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7. Reaffirm the agreement

tips for dealing with passive aggressive behaviour joyce rachelle

So you've spoken with the person who was behaving in a passive aggressive manner and they have agreed to eliminate the behaviour and act more appropriately; does this mean that the situation is now dealt with? Of course not.

Like any form of change, there is likely to be some resistance. They are going to fall back into old habits. In fact, in many situations where a conflict is 'resolved' the passive aggressive person will attempt to get the last punch in. It's usually a subtle little dig but this does not mean that you should accept it.

When these situations arise, it is time to reaffirm the agreement. You are reminding them that you will not accept passive aggressive behaviour and; you are reminding them of exactly what they agreed to.

Don't get angry or aggressive, just reaffirm what has been agreed. 

Key point

Agreements are not just about deciding the way forward. They also serve as something you can refer to when somebody starts to act in a manner contrary to what they agree to. So, when making an agreement, have the other person repeat back to you (in important situations use written, signed agreements) what you have agreed, to be sure that they understand.

Then, when they stray from the agreement, you can easily remind them of what they have agreed to help bring them back on track.


Agreements are important for difficult conversations. For more tips on having difficult conversations read Avoid these mistakes when having a difficult conversation.

8. Refuse to be manipulated

tips for dealing with passive aggressive behaviour william arthur ward

The silent treatment is the classic symptom of passive aggressive behaviour. You are greeted with stone wall silence and expected to be a mind reader and understand what has gone wrong. In reality, the silent person does not really want to you to figure the problem out. They want you to feel guilty about having upset them without you actually knowing what upset them. After all, if you knew what it was that upset them, you might actually fix it. 

With the silent treatment, it is important that you don't bite. Be realistic with yourself. If you know that you did something wrong, by all means apologise and fix it. However, if you do not know what you supposedly did wrong, you should remember that you cannot fix a problem that you don't know exists. Refuse to feel guilty and be manipulated.

Of course you should make it clear that you are open to dialogue and address any issues if you have done something wrong. Once you have done so, leave the situation be. To keep trying to get them to talk is only going to reward the behaviour and encourage more of it.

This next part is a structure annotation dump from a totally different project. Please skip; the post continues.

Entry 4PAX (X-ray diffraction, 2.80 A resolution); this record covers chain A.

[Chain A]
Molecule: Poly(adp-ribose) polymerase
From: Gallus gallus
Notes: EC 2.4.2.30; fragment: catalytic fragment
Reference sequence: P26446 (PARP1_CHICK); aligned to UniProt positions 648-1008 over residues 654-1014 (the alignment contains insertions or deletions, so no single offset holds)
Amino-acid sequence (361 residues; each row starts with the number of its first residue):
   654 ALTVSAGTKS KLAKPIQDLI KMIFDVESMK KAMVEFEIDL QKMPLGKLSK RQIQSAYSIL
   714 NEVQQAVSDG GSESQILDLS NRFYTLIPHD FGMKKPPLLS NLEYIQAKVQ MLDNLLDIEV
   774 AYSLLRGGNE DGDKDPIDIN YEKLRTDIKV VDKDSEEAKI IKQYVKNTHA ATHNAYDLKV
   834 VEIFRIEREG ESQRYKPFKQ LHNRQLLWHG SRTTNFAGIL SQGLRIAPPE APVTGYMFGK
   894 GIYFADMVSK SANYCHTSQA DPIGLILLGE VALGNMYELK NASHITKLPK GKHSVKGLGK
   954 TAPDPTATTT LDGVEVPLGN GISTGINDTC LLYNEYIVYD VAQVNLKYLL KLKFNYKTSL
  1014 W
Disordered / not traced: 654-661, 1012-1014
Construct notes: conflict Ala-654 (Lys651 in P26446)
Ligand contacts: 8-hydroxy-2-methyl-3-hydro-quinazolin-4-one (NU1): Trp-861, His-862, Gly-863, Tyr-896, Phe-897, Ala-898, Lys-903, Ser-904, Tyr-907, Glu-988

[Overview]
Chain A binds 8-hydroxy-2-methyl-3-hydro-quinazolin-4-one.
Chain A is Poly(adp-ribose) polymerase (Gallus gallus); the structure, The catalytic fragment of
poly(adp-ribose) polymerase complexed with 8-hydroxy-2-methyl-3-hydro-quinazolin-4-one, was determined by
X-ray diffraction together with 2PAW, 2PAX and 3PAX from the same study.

Key point

Remember that we choose our own feelings. The person giving you the silent treatment has chosen to be upset about something and, they have chosen to withhold from you the reason(s) they are upset. Therefore, they are choosing to continue feeling upset. You are not responsible for their feelings and you should refuse to accept responsibility for them.


For more on the silent treatment, read my artilce Why are you receiving the silent treatment?

Flash Guide to Passive Aggressive Behaviour

You can make a head start on tackling passive aggressive behaviour with my FREE Flash Guide to Passive Aggressive Behaviour.

Get Your FREE Copy

9. Model the desired behaviour

tips for dealing with passive aggressive behaviour steven redhead

The most important thing that you can do to tackle passive aggressive behaviour in your environment is to ensure that you are always open to communication and honest discussion. Be willing to both give and receive feedback. Demonstrate that you are trustworthy and respectful of others.

Most people who adopt passive aggressive behaviour do not really want to behave in that way. They want to be able to communicate freely and honestly. Maybe they have been hurt in the past when they tried to communicate openly and that has caused them to adopt a different approach.

By demonstrating that they can talk openly with you, they will be more inclined to choose that approach in your future discussions. As Gandhi said 'Be the change that you wish to see in the world.' Show them how you would like them to behave by behaving that way yourself.

Key point

One of the best pieces of relationship advice I have ever read comes from Robert Holden. He advises that if you think something is missing in relationship, it is probably you. In this instance, if you think that there is not enough open and honest communication, you should assume that you are not being open and honest enough.

By being more open and honest, you set the example for the other person to follow. In most cases, they will follow your example.

Tackling Passive Aggressive Behaviour

Passive Aggressive Behaviour is easier to deal with when you have a deep understanding of the issue and effective strategies to overcome it.

'Tackling Passive Aggressvie Behaviour' will give you both.



Passive aggressive behaviour is a topic that I receive a lot of emails about. Unfortunately, many of the emails tend to demonise a partner, loved one, colleague or boss. Do not demonise the person. Passive aggressive behaviour is a learned behaviour which was rewarded and so the person chose (often subconsciously) to behave that way more often. While it is important that you communicate your refusal to accept the behaviour, it is just as important that you provide them with an alternative method to communicate their issues. These 9 tips for dealing with passive aggressive behaviour will help you to do that.